```
// Calculate the norm of a vector
double norm(double x, double y, double z);
```

The main program asks the user to enter the coordinates of a point in the plane (X,Y) then the program displays the polar coordinates of this point:

X = 1. Y = 2. Argument = 1.11 Norm = 2.24

**To calculate x², what can we use?**

Check
Bravo! The multiplication is faster than the

`pow()`

function
Try again...
**If you have to use \( \pi \) in a program, how do you proceed?**

Check
Bravo!

`M_PI`

is already defined in math.h
Try again...
**How to round a number down?**

`double x=-2.7;`

Check
Bravo! You have to use the

`floor`

function. The cast might work for positive numbers, but not for negative ones.
Try again...
- Learn C programming
- Lesson 1.1. History of C programming language
- Lesson 1.2. First program
- Lesson 1.3. Compilation
- Lesson 1.4. Preprocessor directives
- Lesson 1.5. Which compiler to choose?
- Lesson 1.6. Flowchart
- Lesson 2.1. Types and variables
- Lesson 2.2. Integers
- Lesson 2.3. Floating point numbers
- Lesson 2.4. Characters
- Lesson 2.5. Variables initialization
- Lesson 2.6. Ariane flight 501
- Lesson 3.1. Arithmetic operators
- Lesson 3.2. modulo
- Lesson 3.3. Operators and types
- Lesson 3.4. Type casting
- Lesson 3.5. Bitwise operators
- Lesson 3.6. Bitwise operators details
- Lesson 3.7. Shifting operators
- Lesson 3.8. Assignment operators
- Lesson 3.9. Increment and decrement operators
- Lesson 3.10. Comparison operators
- Lesson 3.11. Logical operators
- Lesson 3.12. Operator precedence
- Lesson 4.1. printf
- Lesson 4.2. scanf
- Lesson 4.3. putchar
- Lesson 5.1. Conditional branching (if...else)
- Lesson 5.2. Nested if and indentation
- Lesson 5.3. Checking intervals
- Lesson 5.4. Ternary Operator ?:
- Lesson 5.5. switch..case statement
- Lesson 5.6. Break keyword in switch..case
- Lesson 6.1. do..while loop in C
- Lesson 6.2. While loop in C
- Lesson 6.3. For loop in C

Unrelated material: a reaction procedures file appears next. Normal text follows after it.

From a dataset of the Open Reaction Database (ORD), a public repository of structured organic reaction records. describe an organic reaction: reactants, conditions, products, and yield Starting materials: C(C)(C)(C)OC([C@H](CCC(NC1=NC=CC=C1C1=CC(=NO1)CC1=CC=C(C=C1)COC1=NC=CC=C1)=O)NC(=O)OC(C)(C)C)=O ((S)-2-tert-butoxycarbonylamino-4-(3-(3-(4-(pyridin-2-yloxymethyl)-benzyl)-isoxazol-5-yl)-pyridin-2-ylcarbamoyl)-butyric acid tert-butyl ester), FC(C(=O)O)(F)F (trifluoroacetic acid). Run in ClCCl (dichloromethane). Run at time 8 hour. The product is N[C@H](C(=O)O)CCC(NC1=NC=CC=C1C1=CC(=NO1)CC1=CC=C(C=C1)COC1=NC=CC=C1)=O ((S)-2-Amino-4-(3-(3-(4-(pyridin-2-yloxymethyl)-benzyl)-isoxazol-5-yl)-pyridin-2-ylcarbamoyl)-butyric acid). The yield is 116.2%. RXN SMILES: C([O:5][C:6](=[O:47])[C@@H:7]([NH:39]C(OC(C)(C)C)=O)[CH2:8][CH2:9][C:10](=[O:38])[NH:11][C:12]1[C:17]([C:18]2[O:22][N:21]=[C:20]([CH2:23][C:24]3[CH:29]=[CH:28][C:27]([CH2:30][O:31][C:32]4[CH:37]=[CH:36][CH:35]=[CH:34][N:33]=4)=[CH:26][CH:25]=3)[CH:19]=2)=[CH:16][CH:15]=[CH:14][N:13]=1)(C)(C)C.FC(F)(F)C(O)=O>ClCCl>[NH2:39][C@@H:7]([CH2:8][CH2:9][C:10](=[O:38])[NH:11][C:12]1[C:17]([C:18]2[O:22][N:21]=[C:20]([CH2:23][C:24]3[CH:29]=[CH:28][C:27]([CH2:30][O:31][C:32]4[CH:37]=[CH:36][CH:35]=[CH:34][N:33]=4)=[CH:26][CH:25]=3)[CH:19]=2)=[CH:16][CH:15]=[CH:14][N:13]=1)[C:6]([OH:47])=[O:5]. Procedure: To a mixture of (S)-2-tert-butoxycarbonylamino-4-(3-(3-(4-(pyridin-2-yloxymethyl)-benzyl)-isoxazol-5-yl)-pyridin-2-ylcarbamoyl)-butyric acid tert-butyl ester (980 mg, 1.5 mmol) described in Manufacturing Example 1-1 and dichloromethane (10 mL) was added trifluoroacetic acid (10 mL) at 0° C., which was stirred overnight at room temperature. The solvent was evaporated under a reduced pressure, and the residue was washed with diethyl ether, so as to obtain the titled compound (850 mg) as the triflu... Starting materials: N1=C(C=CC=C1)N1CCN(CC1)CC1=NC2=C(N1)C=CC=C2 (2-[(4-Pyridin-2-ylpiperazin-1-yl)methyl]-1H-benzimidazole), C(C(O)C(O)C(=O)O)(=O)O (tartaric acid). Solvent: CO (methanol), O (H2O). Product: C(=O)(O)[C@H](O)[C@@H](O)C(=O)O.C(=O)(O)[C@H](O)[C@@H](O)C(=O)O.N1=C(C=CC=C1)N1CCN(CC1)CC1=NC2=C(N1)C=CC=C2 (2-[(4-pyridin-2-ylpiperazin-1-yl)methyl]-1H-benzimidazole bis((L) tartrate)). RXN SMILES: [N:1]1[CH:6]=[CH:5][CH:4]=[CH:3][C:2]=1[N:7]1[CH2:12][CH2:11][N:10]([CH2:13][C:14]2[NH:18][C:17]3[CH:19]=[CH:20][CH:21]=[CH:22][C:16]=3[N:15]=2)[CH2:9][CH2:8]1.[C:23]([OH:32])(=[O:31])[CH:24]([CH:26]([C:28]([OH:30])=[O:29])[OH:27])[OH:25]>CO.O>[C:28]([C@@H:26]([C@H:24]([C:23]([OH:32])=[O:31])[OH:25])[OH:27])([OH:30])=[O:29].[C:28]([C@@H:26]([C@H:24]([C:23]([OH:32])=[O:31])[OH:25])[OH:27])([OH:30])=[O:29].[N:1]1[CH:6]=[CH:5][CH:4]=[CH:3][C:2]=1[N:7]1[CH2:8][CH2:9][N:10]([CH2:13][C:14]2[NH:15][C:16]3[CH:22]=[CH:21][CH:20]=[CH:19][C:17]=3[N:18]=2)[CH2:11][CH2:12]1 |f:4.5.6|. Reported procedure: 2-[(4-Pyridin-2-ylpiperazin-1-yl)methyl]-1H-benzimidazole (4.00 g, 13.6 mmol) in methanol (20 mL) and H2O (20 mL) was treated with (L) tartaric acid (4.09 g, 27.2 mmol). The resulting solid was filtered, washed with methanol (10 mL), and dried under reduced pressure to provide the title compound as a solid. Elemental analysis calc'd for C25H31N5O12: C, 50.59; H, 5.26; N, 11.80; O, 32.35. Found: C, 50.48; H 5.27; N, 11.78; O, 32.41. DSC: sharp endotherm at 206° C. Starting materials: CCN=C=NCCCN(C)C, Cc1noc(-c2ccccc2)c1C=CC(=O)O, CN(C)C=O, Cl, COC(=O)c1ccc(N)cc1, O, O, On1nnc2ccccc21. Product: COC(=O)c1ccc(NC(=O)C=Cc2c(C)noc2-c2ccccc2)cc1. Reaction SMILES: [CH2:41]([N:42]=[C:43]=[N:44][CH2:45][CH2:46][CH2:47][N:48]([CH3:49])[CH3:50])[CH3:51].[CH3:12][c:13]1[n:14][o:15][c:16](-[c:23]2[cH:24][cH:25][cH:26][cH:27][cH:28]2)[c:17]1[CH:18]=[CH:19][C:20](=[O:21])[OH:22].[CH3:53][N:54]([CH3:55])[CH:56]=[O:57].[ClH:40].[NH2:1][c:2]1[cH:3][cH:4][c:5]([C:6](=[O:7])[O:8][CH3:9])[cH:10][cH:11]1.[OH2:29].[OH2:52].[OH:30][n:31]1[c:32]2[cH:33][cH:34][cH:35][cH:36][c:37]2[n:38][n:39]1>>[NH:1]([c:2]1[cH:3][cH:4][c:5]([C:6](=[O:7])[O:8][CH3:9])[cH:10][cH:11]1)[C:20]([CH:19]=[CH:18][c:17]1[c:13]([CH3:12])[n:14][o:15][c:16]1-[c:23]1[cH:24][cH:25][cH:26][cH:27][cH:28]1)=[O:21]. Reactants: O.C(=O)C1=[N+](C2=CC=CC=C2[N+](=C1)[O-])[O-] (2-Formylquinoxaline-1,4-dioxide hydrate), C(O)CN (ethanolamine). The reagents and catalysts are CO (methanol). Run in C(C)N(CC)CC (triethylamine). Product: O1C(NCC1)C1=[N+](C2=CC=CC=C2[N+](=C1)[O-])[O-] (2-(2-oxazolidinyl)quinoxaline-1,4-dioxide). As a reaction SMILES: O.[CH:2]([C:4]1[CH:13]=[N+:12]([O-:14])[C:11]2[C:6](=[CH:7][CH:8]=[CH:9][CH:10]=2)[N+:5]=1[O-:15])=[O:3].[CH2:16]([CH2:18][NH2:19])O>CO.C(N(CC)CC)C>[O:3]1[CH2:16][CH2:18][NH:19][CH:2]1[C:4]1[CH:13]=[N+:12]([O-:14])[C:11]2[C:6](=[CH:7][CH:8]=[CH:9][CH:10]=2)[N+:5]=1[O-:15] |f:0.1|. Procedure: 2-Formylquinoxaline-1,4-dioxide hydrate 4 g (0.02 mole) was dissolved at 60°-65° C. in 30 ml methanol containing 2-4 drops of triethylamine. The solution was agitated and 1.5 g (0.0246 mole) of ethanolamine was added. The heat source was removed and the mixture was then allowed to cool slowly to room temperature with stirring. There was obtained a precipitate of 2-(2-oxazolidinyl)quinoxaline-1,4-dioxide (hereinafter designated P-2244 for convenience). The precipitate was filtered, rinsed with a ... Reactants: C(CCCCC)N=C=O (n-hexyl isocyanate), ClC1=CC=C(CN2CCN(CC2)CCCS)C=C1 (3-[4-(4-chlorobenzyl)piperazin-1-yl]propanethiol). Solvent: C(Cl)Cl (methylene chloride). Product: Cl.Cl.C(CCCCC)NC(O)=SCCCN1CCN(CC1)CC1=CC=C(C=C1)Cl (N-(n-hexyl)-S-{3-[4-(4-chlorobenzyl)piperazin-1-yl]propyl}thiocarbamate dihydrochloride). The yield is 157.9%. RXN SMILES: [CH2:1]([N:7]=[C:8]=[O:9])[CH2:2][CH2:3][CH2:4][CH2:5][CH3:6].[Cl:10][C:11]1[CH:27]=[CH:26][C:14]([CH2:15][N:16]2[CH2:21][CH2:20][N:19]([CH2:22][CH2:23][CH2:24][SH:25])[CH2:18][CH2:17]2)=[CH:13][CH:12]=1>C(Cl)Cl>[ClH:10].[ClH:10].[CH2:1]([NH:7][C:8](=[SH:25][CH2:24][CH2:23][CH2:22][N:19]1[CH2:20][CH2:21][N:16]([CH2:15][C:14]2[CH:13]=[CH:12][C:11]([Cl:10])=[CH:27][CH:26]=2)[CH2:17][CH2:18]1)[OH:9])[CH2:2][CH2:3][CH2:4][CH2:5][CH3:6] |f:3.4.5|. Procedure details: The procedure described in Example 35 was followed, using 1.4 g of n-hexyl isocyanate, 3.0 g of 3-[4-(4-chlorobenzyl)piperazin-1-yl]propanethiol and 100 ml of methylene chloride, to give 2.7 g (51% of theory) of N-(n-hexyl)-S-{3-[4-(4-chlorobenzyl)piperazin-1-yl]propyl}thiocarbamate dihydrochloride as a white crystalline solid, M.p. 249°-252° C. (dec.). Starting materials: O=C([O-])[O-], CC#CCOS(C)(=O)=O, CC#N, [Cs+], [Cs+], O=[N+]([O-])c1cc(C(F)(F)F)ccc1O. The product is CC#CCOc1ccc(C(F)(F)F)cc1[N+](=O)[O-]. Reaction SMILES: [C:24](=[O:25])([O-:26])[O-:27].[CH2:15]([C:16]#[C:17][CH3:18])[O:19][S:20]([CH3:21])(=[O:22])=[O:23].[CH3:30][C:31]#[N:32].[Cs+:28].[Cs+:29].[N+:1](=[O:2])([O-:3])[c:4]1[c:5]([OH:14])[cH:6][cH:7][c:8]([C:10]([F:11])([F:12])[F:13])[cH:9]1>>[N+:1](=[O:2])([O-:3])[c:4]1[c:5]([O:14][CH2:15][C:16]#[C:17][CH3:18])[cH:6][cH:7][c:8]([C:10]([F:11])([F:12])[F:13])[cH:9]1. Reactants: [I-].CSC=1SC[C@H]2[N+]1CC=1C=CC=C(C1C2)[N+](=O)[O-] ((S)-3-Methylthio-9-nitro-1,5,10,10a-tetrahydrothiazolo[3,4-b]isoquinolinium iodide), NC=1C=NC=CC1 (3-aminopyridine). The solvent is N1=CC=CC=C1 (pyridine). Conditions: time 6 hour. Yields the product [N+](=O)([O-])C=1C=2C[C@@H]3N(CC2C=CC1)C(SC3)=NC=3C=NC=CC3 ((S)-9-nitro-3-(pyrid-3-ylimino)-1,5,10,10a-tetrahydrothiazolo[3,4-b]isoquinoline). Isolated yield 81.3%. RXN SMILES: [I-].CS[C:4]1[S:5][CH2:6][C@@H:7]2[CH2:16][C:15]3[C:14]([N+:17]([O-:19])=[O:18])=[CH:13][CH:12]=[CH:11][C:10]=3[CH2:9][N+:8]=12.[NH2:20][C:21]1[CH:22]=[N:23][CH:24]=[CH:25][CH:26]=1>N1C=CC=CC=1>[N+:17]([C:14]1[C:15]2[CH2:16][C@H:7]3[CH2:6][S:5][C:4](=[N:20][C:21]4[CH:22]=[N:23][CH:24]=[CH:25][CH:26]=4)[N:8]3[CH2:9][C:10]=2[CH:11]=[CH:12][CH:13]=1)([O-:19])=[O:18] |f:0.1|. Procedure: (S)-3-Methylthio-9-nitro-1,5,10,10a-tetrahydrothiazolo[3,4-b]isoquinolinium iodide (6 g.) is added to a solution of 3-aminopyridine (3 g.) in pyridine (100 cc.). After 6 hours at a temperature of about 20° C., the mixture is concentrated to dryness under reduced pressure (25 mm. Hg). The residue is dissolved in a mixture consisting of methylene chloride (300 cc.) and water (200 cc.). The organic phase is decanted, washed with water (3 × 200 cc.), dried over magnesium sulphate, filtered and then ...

- Lesson 6.4. How to choose the right loop in C ?
- Lesson 6.5. Exercices on loops in C
- Lesson 7.1. Bit masking
- Lesson 7.2. Bit masking, how to clear a bit in C?
- Lesson 7.3. Bit masking, how to set a bit in C?
- Lesson 7.4. Bit masking, how to toggle a bit in C?
- Lesson 7.5. Bit masking, how to check a single bit in C?
- Lesson 7.6. Overview of bit masking
- Lesson 8.1. Basic syntax of C functions
- Lesson 8.2. Calling C functions
- Lesson 8.3. Void keyword
- Lesson 8.4. Return keyword
- Lesson 8.5. Variable scope
- Lesson 8.6. Global variables
- Lesson 8.7. Static variables
- Lesson 8.8. Random numbers in C
- Lesson 9.1. Syntax of C arrays
- Lesson 9.2. Array initialization
- Lesson 9.3. Multidimensional arrays
- Lesson 9.4. How C arrays are stored in memory?
- Lesson 9.5. Arrays and functions
- Lesson 9.6. Exercises on C arrays
- Lesson 10.1. Strings in C
- Lesson 10.2. Null terminated string
- Lesson 10.3. The string.h library
- Lesson 10.4. String and functions
- Lesson 11.1. Introduction to pointers in C
- Lesson 11.2. Syntax of C pointers
- Lesson 11.3. Dynamic memory allocation
- Lesson 11.4. Incrementing pointers
- Lesson 11.5. Pointers as function argument in C
- Lesson 12.1. Introduction to structures in C
- Lesson 12.2. Properties of structures in C
- Lesson 12.3. Structures and pointers
- Lesson 12.4. Structures and functions
- Lesson 13.1. Recursive functions in C
- Lesson 13.2. Depth of recursive functions
- Lesson 13.2. Mutual recursion
- Lesson 14.1. Additional exercises

Last update : 11/21/2022